Saarto, T., Penttinen, H. M., Sievänen, H., Kellokumpu-Lehtinen, P. L., Hakamies-Blomqvist, L., Nikander, R., . . . Luoma, M. L. (2012). Effectiveness of a 12-month exercise program on physical performance and quality of life of breast cancer survivors. Anticancer Research, 32, 3875–3884.

Study Purpose

To determine whether physical exercise training improves the quality of life and physical fitness of survivors of breast cancer.

Intervention Characteristics/Basic Study Process

Patients were randomized to the exercise intervention or control group. The duration of the exercise intervention was 12 months, with the aim of attaining permanent changes in lifestyle. The intervention consisted of both supervised and home training.  Supervised training, delivered to a group of 15 to 20 individuals, included step aerobics and circuit training. Home training consisted of walking, aerobics cued by a video, cycling, or swimming; participants could choose the activity.

Sample Characteristics

  • The sample was comprised of 573 participants.
  • Participant age ranged from 35 to 68 years.
  • All participants were female.
  • All participants had breast cancer; were pre- or postmenopausal; and had undergone adjuvant chemotherapy within four months, started adjuvant endocrine therapy no fewer than four months previously, or had started a combination of chemotherapy and endocrine therapy no fewer than four months previously.


  • Multisite
  • Outpatient
  • Multiple locations in Finland

Phase of Care and Clinical Applications

  • Patients were undergoing multiple phases of care.
  • The study has clinical applicability for palliative care.

Study Design

This was a randomized, controlled trial.

Measurement Instruments/Methods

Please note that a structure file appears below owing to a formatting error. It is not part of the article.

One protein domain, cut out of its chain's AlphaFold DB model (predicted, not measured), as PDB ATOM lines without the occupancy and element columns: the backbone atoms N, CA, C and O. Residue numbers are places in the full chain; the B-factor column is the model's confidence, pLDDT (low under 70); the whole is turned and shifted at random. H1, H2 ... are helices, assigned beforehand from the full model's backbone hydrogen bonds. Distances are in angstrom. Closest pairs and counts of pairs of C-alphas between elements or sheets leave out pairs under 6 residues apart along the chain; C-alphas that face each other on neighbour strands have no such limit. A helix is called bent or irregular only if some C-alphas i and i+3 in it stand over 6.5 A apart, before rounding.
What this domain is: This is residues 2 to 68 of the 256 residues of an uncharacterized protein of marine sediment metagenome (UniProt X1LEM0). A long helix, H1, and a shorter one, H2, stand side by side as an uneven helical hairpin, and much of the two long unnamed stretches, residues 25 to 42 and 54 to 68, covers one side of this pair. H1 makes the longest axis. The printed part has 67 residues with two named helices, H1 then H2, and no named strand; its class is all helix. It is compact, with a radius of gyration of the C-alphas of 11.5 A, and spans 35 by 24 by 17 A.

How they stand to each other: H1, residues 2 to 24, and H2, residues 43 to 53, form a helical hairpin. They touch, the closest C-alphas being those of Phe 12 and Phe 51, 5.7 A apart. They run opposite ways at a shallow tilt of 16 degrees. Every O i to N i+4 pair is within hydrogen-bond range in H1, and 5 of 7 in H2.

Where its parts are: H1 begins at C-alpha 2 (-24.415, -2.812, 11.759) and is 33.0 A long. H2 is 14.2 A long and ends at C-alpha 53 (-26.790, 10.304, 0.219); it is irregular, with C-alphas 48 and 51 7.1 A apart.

• European Organization for Research and Treatment of Cancer Core Quality of Life Questionnaire (EORTC QLQ-C30)
  • EORTC QLQ-BR-23 questionnaire to assess quality of life of patients with breast cancer
  • Functional Assessment of Cancer Therapy-Fatigue (FACT-F)
  • Finnish version of the Beck Depression Inventory (BDI)
  • Two-hour walking test
  • Figure-eight running test


No significant differences were found between the exercise group and control group in regard to changes in quality of life during the intervention or in regard to depression or fatigue.


This study did not show that the exercise intervention had an effect on fatigue, depression, or quality of life. Lack of effect may be due to a ceiling effect in both groups because most study participants had relatively high activity levels at baseline.


  • The study had risks of bias due to no blinding, no appropriate attentional control condition, and as a result of sample characteristics. Key sample group differences could have influenced the results.
  • Most participants were physically active before the study. (Only a few patients [0.25%] were sedentary before the study.) Control patients were also motivated to remain active. Actual activity levels of control patients were not analyzed.
  • Findings were not generalizable.
  • One of the physical fitness tests used, two-hour walking test, cannot be generalized to other countries.
  • The main strength of this study was its size.   

Nursing Implications

The ability of physical exercise, especially group exercise, to improve quality of life and reduce fatigue and depression in patients with breast cancer during and following treatment is generally known. The fact that this study did not support the widely held view may be due to the fact that most participants had a high level of activity at baseline. The study did not clarify whether exercise interventions are needed or effective for individuals who already have an active lifestyle and are motivated to maintain it.